I used to have an SG with an aftermarket Bigsby. I can tell you it didn't change the tone all that much, but it made string changing a little trickier, and definitely affected tuning stability.

You'll definitely be able to get what you paid plus the cost of the Bigsby if you resold. Bigs isn't something that goes out of style and then people regret- like EMGs or Floyd Roses. It's a classic look and people will want it.... IF you ever choose to sell.

I think the solidbody Gibsons ship with either 9s or 10s, definitely not 8s. Sorry, thats not too helpful. You sound kinda techy, personally I'd have it setup for the heavier strings- and 'my guy' does all the cleaning and blah blah work at the same time.
posted by tremspeed at 8:56 PM on March 12, 2008


Have a number of small, old cotton rags handy (an old tshirt in pieces is ok)

metal parts (don't do this on anything that contains or may contain plastic/teflon parts such as tuners): take apart stringholder and bridge, put in a glass jar, cover with naphta, close, leave overnight shaking the jar every now and then. Using a pair of tweezers, pull pieces out of the jar, pat with a paper towel, put in another jar, cover in acetone, close and rinse quickly (15' tops), take pieces out and let dry on a paper towel for a while (in the open, you don't want to breathe in acetone fumes). Don't bother washing springs and screws.
(tip for maintaining bridge saddles in order: tie them in order on an old string before dipping them in naphta)

Fretboard cleaning: cover pickups with masking tape, give the whole fretboard a nice. light scrub along the vein with a wad of 0000 steel wool, pat dust off with a rag

Fret polishing: mask fretboard either with masking tape or with a steel fret mask (like this one), lightly scrub frets with a small quantity of metal polish (like Duraglit or Silvo, not brass products), clean off excess polish with a clean cloth.

Take a razorblade or the tip of an x-acto knife, lightly pass the corner of the blade into the groove between wood and frets on both sides of the fret: USE A LIGHT TOUCH: you just want to remove the muck that's sitting in there, without scratching the wood or the frets.

Fretboard wood: lemon oil, a few drops on a clean cloth and scrub along the vein. Let sit for a few hours and remove excess with a clean cloth (before mounting strings). Ebony will take in really little oil, rosewood a bit more, but after a while excess oil tends to come out again, so really use a little.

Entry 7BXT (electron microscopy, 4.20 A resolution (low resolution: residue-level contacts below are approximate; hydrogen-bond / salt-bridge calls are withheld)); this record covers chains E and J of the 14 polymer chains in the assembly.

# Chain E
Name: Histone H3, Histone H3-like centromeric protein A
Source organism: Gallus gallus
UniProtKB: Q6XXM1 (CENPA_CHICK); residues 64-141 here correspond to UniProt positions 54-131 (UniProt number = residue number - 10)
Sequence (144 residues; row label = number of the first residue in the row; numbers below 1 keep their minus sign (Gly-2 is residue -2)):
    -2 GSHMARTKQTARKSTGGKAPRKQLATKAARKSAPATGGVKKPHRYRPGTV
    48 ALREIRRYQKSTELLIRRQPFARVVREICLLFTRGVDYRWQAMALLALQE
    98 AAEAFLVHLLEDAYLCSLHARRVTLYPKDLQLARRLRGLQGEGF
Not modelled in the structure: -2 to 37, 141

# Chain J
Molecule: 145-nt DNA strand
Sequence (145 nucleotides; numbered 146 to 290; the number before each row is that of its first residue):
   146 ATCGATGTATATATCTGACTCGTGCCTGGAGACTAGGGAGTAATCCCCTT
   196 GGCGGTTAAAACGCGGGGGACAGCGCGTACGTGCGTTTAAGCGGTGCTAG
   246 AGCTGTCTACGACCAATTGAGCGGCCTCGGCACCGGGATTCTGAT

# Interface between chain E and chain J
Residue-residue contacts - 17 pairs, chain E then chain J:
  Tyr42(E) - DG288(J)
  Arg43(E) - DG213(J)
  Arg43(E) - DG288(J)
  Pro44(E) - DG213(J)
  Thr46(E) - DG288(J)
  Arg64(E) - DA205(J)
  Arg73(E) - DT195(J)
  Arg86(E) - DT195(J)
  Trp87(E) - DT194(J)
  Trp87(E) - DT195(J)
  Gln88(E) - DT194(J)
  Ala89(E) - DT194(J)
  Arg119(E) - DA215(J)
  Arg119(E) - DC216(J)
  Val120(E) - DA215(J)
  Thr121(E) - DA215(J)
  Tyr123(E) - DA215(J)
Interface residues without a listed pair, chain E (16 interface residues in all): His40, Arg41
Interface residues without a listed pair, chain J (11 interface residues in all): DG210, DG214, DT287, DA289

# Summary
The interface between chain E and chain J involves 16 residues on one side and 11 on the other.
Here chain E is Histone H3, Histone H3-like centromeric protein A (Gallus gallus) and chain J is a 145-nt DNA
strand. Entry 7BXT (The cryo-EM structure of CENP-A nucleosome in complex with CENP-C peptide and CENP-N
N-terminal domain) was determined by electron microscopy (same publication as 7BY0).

Body: the lacquer Gibson used from the 90s sucks, bad IMHO. No solvents, no products containing silicone and I'd recommend no polishes at all. Use a lightly damp cloth (with distilled water) on all the guitar, and give her a nice, gentle scrub, wiping in circular motion and staying in direct sunlight so that you can see areas that need extra care.

IF you want to use a little polish, be sure using just a few drops of one that's made specifically for nitrocellulose lacquer. Apply a few drops with a clean cloth and buff thoroughly with circular motions.

Smoke smell: there's no longer dirt on the outside of the guitar, so any nicotine/tar you might still smell is inside the body, probably lightly absorbed in the wood itself. Leave the guitar (and opened case) in the air and it'll disappear eventually. Don't put anything in the case (except perhaps one of those teabag-like thingies with activated charcoal) to counteract the smell: it might end up opacising the lacquer.

you can wash pot knobs and pickguard with water and a drop of soap. As for the crackling pot, mask the body surrounding it and try spraying a little WD40 between the stem and the armor, rotating the pot stem.

Bridge: I always felt the Bigsby trem takes off some of the sustain from the guitar, and I'm a fixed bridge type of guy. It depends a lot on what you'll be playing with the guitar. Strings: I think gibson ships and sets guitars up with .10s. Go with 11s. Flatwounds: again, it depends on you. The 335 is somewhat more trebly than most gibsons are, so flatwound should not close the tone too much on the higher end.
posted by _dario at 3:41 AM on March 13, 2008


and, congrats: she's a gorgeous lady.
posted by _dario at 3:43 AM on March 13, 2008


Gibson ships its guitars with .10s, I've played .11s on my Les Pauls with no problems.

Don't use WD-40 on the pots, it will leave an oily residue. You want electrical contact cleaner, which you can find at any hardware store.
posted by InfidelZombie at 10:18 AM on March 13, 2008